Money Management 101 – 5 steps to help live financially stress free

According to the annual Stress In America survey, which has been conducted by Harris Poll for the American Psychological Association since 2007, money worries continues to be the top source of stress in our lives. This beats work, family responsibilities, and health concerns.

This article’s sets out to give a broad view of ways effective money management can help to bring a level of calm and a feeling of peace of mind.

Before you continue reading, it is important to note that it may take years to get your financial house in order. Feel encouraged though that every step you do take will help to reduce financial stress and bring more financial stability into your life.

5 money management steps towards financial peace of mind

Step 1 – Budget

Stress free financial living rule number one is to create, track and keep within a budget.

Whether you use a whizzy spreadsheet or a low tech notebook it’s a must to know how much money you earn and how you spend it.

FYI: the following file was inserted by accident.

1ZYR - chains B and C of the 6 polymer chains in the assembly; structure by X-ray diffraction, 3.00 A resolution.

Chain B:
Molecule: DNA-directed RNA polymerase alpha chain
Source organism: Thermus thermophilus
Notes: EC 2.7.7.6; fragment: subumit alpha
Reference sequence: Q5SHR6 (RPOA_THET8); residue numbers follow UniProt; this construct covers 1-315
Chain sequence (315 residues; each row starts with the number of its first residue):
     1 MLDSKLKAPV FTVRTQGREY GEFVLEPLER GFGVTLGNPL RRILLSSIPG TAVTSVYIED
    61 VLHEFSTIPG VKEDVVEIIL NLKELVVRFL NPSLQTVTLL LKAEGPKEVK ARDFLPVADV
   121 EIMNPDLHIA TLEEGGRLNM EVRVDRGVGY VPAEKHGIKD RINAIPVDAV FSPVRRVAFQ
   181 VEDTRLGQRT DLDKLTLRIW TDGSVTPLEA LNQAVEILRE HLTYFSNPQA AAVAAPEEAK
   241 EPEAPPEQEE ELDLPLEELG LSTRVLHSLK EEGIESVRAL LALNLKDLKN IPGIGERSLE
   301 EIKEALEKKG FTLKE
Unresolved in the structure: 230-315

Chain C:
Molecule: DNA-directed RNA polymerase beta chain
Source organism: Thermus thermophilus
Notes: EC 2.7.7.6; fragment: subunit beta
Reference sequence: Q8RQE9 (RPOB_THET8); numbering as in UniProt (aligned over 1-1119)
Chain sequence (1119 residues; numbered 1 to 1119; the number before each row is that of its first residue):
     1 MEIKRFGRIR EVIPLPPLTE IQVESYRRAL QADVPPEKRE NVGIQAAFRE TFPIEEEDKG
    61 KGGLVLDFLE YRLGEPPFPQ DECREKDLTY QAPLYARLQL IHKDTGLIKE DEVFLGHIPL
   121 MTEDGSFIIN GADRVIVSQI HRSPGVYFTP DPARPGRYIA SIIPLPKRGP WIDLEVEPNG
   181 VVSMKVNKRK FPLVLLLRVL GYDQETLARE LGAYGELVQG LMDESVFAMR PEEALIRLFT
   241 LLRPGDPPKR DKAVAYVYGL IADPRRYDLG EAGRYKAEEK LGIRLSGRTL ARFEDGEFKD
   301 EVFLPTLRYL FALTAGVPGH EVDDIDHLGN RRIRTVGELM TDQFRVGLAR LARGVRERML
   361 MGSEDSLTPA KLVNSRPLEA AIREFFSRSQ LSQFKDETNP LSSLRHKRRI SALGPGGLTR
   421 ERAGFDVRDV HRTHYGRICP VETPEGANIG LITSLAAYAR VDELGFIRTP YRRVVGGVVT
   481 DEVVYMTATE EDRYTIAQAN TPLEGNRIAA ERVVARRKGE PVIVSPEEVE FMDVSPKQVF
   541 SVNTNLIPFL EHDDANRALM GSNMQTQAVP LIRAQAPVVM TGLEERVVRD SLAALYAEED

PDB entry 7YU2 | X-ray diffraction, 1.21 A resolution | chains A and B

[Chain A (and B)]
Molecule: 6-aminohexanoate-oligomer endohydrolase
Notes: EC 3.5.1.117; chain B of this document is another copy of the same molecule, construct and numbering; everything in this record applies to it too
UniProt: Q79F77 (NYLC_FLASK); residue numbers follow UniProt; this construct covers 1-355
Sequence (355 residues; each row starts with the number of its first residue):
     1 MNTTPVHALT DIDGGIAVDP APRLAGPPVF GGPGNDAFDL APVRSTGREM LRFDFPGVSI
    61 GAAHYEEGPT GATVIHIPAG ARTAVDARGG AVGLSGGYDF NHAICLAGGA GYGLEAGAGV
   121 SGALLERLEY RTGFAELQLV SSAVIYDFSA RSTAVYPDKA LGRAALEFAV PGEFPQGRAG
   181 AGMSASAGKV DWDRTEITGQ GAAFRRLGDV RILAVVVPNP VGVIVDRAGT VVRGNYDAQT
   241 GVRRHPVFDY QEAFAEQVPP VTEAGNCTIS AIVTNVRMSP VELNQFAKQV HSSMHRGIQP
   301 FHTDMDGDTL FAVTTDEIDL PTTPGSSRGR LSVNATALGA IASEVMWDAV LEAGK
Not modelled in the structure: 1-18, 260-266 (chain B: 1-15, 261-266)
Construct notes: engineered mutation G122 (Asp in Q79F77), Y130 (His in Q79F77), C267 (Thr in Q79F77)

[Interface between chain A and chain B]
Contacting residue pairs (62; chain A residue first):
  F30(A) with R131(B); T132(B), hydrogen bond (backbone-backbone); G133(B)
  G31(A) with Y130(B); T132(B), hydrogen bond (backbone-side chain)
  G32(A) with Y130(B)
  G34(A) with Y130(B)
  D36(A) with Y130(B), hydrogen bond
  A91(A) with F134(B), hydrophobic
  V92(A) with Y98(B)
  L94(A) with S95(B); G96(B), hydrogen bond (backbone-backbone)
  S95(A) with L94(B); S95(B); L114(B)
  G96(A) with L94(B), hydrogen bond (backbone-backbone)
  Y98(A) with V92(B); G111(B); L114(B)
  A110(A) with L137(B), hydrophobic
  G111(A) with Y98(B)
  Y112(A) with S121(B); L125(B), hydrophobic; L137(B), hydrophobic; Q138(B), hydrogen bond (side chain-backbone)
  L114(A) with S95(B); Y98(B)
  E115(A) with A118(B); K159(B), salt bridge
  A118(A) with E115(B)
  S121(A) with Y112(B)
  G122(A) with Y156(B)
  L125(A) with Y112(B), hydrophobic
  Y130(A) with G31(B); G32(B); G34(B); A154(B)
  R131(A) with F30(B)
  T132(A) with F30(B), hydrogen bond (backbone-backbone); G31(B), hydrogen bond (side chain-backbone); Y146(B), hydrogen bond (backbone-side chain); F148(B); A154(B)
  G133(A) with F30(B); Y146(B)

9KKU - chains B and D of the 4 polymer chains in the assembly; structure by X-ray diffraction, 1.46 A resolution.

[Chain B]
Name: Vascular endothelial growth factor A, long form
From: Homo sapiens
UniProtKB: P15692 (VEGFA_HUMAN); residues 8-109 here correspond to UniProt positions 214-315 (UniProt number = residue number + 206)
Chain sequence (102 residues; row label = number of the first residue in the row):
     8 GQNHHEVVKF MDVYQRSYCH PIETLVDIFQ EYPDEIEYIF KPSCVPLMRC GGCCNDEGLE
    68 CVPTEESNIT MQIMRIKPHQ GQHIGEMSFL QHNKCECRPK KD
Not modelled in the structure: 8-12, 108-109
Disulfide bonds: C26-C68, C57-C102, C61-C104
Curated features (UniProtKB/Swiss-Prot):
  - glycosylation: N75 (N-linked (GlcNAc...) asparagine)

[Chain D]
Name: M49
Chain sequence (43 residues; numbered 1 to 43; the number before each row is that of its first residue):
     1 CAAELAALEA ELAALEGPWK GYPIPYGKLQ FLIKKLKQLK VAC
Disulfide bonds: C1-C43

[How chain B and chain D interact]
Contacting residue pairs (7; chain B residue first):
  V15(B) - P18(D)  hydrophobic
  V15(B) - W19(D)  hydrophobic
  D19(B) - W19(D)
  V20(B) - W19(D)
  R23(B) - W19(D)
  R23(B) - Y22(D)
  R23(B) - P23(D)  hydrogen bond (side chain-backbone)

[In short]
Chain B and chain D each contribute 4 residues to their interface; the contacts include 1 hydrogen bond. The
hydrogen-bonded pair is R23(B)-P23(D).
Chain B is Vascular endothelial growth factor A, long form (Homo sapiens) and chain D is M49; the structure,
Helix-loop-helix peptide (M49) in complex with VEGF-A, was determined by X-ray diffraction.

Scenario 1 – Your costs are greater than your income

If you find yourself in this situation, realize you are not alone. Economists at Princeton and New York University estimate that around one-third of all US households live paycheck to paycheck.

However, having identified the problem it is vital you make some changes to stop the downward spiral and get your basic finances back in order.

As Tony Robbins says, “identify the problem but spend your time and energy on solutions.”

There are two things you can do:

  • Cut down your costs – At this stage your budget must be your essential costs. For example, food, rent or mortgage, utility bills etc. Look at ways you can reduce costs in these areas. Whilst you get your financial house in order everything that isn’t an essential cost is a luxury item. Get to work on eliminating or reducing these costs. Cancel your cable TV, curb your daily Starbucks fix, cancel an unused gym membership and make your meals at home are a few ideas. The short-term pain will be worth the long-term gain.
  • Earn more money – can you take on more responsibility at work? Negotiate a pay rise? Take on a part time job? Or sell any unwanted items?